Pride Month celebrations have taken on added significance this year after months of growing public anti-2SLGBTQI+ sentiment worldwide, from Uganda to the U.S. and here at home. Much of that anger in Canada is directed toward LGBTQ-related education and representation in educational spaces.
People in Vancouver campaigned to have libraries remove books they claim contain sexually explicit material and child pornography. Some people in communities in southern Manitoba argued that libraries should have their funding stripped if they feature books they accuse of "creating an unsafe environment." The content in those books pertains to sex-ed, gender identity and 2SLGBTQI+ issues. Angry parents in Aurora expressed their opposition to rainbow-coloured "safe space" stickers, used to signal acceptance of the 2SLGBTQI+ community, at a meeting last month.
Teneile Warren, Equity and Inclusion Officer for the Waterloo District School Board, says the climate of hate and exclusion goes against the principles of the education system.
“The ultimate goal is to improve the educational outcomes of all students and ensure that all students have a sense of belonging. Because when people feel included, people learn better.”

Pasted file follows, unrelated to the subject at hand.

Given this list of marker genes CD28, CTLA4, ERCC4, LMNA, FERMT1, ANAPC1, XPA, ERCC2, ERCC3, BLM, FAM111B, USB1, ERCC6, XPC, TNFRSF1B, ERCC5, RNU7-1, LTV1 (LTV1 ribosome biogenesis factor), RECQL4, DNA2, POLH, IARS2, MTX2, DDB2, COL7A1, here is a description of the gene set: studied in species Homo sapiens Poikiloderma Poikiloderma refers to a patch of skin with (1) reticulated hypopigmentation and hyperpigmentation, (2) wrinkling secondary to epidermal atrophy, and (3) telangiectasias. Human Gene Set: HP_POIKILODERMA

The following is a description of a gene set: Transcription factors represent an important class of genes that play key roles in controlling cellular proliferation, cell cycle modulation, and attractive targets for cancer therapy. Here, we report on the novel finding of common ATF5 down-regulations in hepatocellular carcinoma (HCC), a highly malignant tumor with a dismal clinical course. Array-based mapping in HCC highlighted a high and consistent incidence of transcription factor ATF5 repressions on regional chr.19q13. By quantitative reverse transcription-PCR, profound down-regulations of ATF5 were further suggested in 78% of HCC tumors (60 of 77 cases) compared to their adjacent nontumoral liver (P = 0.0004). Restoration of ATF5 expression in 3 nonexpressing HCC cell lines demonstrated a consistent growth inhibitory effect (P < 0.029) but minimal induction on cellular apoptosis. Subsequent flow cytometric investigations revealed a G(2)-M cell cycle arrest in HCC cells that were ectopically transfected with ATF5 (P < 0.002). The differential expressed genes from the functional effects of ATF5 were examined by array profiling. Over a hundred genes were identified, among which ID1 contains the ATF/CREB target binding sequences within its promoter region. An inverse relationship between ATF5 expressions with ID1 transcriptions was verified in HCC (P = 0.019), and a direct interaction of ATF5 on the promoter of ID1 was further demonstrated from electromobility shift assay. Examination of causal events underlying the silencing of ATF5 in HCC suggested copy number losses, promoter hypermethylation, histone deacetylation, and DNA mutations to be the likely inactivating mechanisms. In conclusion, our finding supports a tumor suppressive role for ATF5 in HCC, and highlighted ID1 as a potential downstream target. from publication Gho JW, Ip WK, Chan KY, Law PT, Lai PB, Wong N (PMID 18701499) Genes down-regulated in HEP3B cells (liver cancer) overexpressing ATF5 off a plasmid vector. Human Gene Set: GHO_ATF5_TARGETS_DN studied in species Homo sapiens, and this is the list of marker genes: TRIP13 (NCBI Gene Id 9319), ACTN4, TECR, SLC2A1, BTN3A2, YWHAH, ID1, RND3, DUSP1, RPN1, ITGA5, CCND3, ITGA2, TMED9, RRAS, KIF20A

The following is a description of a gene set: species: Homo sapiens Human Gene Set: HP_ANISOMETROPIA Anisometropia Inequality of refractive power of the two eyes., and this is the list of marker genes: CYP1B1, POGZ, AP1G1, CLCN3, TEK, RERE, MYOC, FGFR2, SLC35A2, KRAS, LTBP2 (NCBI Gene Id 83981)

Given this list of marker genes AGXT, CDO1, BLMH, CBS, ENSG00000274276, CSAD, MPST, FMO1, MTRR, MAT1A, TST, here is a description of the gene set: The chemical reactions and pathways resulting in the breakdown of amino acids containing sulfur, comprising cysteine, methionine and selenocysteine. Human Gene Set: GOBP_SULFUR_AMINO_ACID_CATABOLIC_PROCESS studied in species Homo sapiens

According to Warren, there’s been a spike in the number of reports of exclusion and bullying, anti-2SLGBTQI+ rhetoric as well as questioning students' gender expression and challenging their pronouns within the board.
As a Black, queer, non-binary person, Warren says it’s deeply important for students to see themselves reflected in the environment they’re in every day. Warren hopes to be a resource and mentor to all students, particularly Black, queer youth. Someone described their arrival in the role as “finding an oasis in a desert.”
“Individuals who exist in dominant heteronormative, heterosexual identities, including people who may label themselves as allies, don't recognize the significance of psychological safety and how that extends to physical safety,” Warren explains. “When I think about everything that's happening, there’s the fear of a thing happening that is equally as violent as the thing actually happening.” Warren shares that they constantly have to think about the spaces they’re in, admitting there are many events they won’t attend as a precaution.